Herty and Hollingsworth move for summary judgment as to plaintiffs John and Anna Fernandez[14] based upon a statute of limitations defense. Additional facts necessary to the Court's consideration of this motion are that plaintiff John Fernandez testified by deposition that he was told he had asbestosis by Dr. Hofford in 1979 (Deposition of John Fernandez, March 16, 1983, p. 128) and he entered into an *1366 "Agreement as to Compensation" before the Industrial Accident Board on August 22, 1979 in which he agreed to receive compensation for "Bronchial Asthma-Asbestosis" caused by "Alleged exposure to asbestos. Employee acknowledges prior employment exposure to asbestos." Further, plaintiffs' counsel received a letter from counsel for Hercules on November 25, 1981 which stated as follows:

I have recently received additional records regarding asbestos suppliers. When we originally searched the files for information regarding asbestos suppliers, the information provided to us by our clients was limited to raw asbestos. This was a misunderstanding between our clients and ourselves. I have now learned that there were also suppliers of asbestos papers. This information is available in my office for your review.

Letter from Mary Pat Trostle to Robert Jacobs, dated November 23, 1981, marked received November 25, 1981. Herty is alleged to be a supplier of asbestos-containing paper whose identity as a defendant was not discovered until the plaintiffs received the records referred to by Hercules' counsel in the quoted letter.[15]

The parties' positions in this motion for summary judgment roughly parallel those expressed by Raymark and the plaintiffs in the motion discussed supra. Herty's Motion is based upon arguments that John Fernandez' cause of action accrued, at the latest, on August 22, 1979, the date of the Agreement as to Compensation; that more than two years passed from that date until Herty was added as a defendant (on February 18, 1982); and that the amendment to the complaint to add Herty does not relate back to the date of filing of the original complaint. The plaintiffs' response does not address the relation back issue; rather, it asserts that the stay in discovery from June 5, 1981 through February 19, 1982 prevented the plaintiffs from ascertaining the identity of Herty as a defendant and therefore the statute of limitations should be tolled for that time period.[16]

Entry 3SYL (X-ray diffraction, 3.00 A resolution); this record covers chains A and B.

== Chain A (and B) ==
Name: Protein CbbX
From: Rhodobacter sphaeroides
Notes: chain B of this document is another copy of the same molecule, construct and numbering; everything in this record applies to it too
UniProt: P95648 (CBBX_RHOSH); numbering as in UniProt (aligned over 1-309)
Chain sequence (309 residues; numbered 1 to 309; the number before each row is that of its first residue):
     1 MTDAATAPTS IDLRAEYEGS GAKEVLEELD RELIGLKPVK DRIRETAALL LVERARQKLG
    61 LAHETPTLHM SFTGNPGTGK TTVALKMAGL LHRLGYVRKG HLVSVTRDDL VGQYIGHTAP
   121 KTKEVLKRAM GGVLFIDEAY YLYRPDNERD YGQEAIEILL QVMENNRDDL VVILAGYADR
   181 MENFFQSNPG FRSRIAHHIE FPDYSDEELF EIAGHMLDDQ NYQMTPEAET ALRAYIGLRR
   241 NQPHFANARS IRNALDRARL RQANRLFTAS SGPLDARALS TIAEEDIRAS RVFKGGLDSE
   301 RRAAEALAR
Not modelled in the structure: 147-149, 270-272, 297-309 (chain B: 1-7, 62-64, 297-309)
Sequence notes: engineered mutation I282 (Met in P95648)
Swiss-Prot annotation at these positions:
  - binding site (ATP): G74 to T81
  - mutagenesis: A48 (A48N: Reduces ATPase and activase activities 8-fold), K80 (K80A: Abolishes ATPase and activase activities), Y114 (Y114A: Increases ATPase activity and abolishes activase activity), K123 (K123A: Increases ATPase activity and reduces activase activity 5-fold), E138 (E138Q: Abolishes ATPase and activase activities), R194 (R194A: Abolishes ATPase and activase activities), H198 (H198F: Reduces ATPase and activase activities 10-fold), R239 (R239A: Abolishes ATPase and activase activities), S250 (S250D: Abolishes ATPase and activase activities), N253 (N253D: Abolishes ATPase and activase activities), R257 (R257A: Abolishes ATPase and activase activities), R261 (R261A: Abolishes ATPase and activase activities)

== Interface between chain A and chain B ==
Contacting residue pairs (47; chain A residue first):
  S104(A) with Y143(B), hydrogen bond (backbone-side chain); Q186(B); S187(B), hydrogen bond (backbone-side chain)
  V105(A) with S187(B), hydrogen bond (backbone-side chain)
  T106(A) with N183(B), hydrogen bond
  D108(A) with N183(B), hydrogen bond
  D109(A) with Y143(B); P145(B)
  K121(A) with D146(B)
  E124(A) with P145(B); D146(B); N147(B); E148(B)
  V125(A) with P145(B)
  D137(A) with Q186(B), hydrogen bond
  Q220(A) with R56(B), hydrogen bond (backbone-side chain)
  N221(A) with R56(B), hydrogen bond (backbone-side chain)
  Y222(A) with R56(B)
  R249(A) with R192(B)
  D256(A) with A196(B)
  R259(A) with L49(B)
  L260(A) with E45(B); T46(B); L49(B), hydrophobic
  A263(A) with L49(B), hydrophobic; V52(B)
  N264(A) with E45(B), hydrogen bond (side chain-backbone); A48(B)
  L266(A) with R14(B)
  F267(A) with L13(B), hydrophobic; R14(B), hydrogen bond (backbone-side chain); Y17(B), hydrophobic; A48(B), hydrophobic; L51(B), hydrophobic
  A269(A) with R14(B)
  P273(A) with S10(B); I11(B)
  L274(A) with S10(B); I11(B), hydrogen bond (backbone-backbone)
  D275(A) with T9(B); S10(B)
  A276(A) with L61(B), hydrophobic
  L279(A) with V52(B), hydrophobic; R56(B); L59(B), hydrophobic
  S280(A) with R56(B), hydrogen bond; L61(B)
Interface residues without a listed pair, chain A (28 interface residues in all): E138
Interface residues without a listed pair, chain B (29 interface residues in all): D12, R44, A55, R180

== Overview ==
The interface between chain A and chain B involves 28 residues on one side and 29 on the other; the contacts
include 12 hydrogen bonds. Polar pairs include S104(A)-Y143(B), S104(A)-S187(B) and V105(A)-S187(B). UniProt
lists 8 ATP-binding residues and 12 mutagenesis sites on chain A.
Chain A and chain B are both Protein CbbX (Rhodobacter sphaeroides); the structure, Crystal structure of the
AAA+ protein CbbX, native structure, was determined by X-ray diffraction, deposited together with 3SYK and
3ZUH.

The Court is satisfied that the amendment of the complaint which added Herty as a defendant does not relate back to the date the original complaint was filed, based upon the rationale expressed at pp. 3 and 4 of this opinion with regard to the addition of Raymark as a defendant in this case. Moreover, the Court holds that John Fernandez was chargeable with knowledge that his physical condition was attributable to asbestos exposure as of August 22, 1982, when he entered into the Agreement as to Compensation. The statute of limitations therefore began running on the claims of John and Anna Fernandez at that time. Bendix Corp. v. Stagg, Del.Supr., 486 A.2d 1150 (1984); Sheppard v. A.C. & S. Co., Del.Super., 498 A.2d 1126 (1985).